- a person or thing that indicates.
- a pointing or directing device, as a pointer on the dial of an instrument to show pressure, temperature, speed, volume, or the like.
- an instrument that indicates the condition of a machine or the like.
- an instrument for measuring and recording variations of pressure in the cylinder of an engine.
- Ecology. a plant, animal, or species that indicates, by its presence in a given area, the existence of certain environmental conditions.
Origin of indicator
Examples from the Web for indicator
But those few protestors were an indicator of how much has changed since the Cuban Revolution of 1959.Aging Cuban Exiles And Their Lawmakers Bypassed by White House
December 17, 2014
And if the reaction from community leaders around the country is any indicator, others are proud as well.Eric Holder Exit Interview: Why He’ll Always Be an African American Icon
September 26, 2014
The election result will also be an indicator of whether Erdogan will stand in presidential elections on August 10.Gezi Park Teen’s Death Rocks Turkey
March 13, 2014
In fact, Fitzpatrick wore no tie at all, one indicator that he long ago left the reservation.Whitey Bulger’s Defense to Reveal Widespread FBI Complicity
July 30, 2013
The Daily Dot suggests the app is an indicator that society has forgotten how to communicate verbally.Bang With Friends: Facebook Sex App Creators Talk Controversial Product
January 29, 2013
They would as soon have cut their throats as leave the indicator unguarded.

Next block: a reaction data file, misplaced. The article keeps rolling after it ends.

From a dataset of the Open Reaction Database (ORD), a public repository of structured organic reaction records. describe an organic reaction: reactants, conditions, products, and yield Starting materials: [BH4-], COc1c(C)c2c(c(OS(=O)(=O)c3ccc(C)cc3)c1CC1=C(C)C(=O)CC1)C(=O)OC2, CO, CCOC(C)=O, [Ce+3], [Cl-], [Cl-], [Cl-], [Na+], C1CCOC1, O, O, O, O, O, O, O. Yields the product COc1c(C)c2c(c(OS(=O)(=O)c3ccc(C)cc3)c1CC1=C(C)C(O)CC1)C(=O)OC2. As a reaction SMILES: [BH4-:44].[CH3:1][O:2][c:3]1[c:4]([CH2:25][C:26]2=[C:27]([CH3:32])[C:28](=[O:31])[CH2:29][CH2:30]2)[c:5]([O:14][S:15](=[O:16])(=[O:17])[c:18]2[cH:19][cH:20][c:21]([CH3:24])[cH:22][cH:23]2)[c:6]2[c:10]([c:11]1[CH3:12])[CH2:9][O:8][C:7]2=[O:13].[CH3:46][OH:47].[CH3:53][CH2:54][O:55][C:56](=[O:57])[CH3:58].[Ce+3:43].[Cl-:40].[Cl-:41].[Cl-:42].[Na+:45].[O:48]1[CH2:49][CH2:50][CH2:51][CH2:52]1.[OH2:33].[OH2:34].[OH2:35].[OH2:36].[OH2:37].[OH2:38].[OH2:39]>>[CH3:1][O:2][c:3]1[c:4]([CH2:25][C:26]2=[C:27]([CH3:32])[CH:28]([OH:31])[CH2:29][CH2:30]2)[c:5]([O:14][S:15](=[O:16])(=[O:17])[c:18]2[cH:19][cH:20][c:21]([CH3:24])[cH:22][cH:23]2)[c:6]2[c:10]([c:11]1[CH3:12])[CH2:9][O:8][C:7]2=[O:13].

Morse looked away, and Edwardson automatically watched the indicator.
The indicator showed that we were traveling only sixty miles an hour.
An indicator light, a switch and a knob appeared to be the only controls.Toy Shop
Henry Maxwell Dempsey
He glanced down at the indicator in front of him, which had begun to glow.Ministry of Disturbance
Henry Beam Piper
- something that provides an indication, esp of trendsSee economic indicator
- a device to attract attention, such as the pointer of a gauge or a warning lamp
- an instrument that displays certain operating conditions in a machine, such as a gauge showing temperature, speed, pressure, etc
- a device that records or registers something, such as the movements of a lift, or that shows information, such as arrival and departure times of trains
- (as modifier)indicator light
- Also called: blinker a device for indicating that a motor vehicle is about to turn left or right, esp two pairs of lights that flash when operated or a pair of trafficators
- Also called: dial gauge a delicate measuring instrument used to determine small differences in the height of mechanical components. It consists of a spring-loaded plunger that operates a pointer moving over a circular scale
- a substance used in titrations to indicate the completion of a chemical reaction, usually by a change of colour
- a substance, such as litmus, that indicates the presence of an acid or alkali
- Also called: indicator species ecology
- a plant or animal species that thrives only under particular environmental conditions and therefore indicates these conditions where it is found
- a species of plant or animal whose well-being confirms the well-being of other species in the area
Word Origin and History for indicator
1660s, from Late Latin indicator, agent noun from indicare (see indication). As a finger muscle, from 1690s.
- One that indicates, especially a pointer or an index.
- An instrument used to monitor the operation or condition of an engine, an electrical network, or another physical system; a meter or gauge.
- The needle, dial, or other registering device on such an instrument.
- Any of various substances, such as litmus or phenolphthalein, that indicate the presence, absence, or concentration of another substance or the degree of reaction between substances by means of a characteristic change, especially in color.
- A chemical compound that changes color and structure when exposed to certain conditions and is therefore useful for chemical tests. Litmus, for example, is an indicator that becomes red in the presence of acids and blue in the presence of bases.